The other factor driving demand is the increasing volume of mid-tier companies operating at a global level. Large corporates have run “localization” programs for a number of years now but it is the mid tier companies in the US and Europe (particularly) who now find themselves competing on a global playing field. If there is one near undeniable outcome from the GFC it will be that companies across all sizes and industries in the US and Europe will need to start building and exporting goods and services into the growth hubs of Asia and South America. You simply cannot expect to do business in these regions without engaging with customers, prospects and partners in these regions on their terms (which means – in their language)
Localization services have primarily two cost elements. The project management cost associated with managing translation projects and the cost per word to translate content. This pricing models is extremely effective. It makes the cost of translation jobs simple to manage, it is a simple, effective and easy way to track the cost of translating a piece of content from Language A to Language B. It is however also expensive. In reality a word (or group of words) has an inherent value based on the context they are being used in and the importance of understanding between the organization and the end user. Certain content has a much higher inherent value to an organisation that others. For very important content (legal, medical, product driven) paying a higher per word price is justified – for a lot of other content there is no economic basis for that cost structure. The reality on the internet is that for most content on the web there is a cost vs accuracy dynamic that will continue to shift to a lower price tier.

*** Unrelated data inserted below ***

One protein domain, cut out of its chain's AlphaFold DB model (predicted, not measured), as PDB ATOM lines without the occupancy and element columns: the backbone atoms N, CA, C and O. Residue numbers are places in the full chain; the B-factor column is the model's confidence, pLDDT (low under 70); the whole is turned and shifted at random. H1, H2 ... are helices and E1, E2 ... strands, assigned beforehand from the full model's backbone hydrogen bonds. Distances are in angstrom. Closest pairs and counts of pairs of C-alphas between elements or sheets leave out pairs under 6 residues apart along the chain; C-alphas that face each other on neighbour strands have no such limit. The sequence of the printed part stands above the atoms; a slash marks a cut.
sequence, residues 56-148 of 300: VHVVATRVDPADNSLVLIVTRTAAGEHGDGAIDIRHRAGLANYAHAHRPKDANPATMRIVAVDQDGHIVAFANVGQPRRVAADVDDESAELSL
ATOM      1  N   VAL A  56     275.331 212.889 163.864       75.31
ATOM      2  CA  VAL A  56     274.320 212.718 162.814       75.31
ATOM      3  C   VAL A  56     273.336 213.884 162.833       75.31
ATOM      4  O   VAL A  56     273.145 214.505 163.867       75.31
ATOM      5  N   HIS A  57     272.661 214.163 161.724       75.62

The challenge is therefore firstly for technology to enable a framework were the appropriate translation workflow can be matched to the organisations view of the value of translating a piece of content and secondly to have a pricing model that more easily reflects the increasing volume of content wanting translation (without imposing the stiff penalties per word pricing entails).
Our view would be that a per hour pricing framework is a much more robust pricing model for web content – particularly when the human is being primarily in a post edit framework.
The Relationship Dynamic
““If I’m selling to you I’ll speak your language. If i’m buying die mussen Sie Deutsch Sprechen”
This is a simple (yet fundamental) driver to the vast changes we are going to see on the web in the next few years. Historically Western economies were firmly entrenched on the Demand side of the Supply/Demand economic equation. Lower cost economies in Asia and South America drove the supply side.
For a lot of US companies the concept of Globalization meant breaking into Europe and running their web presence in primarily English (40%+ of Western Europeans can speak english as a second language) with some basic local language support, and as most US companies were buying from Asia and South America the relationship dynamic was firmly with them. Not anymore.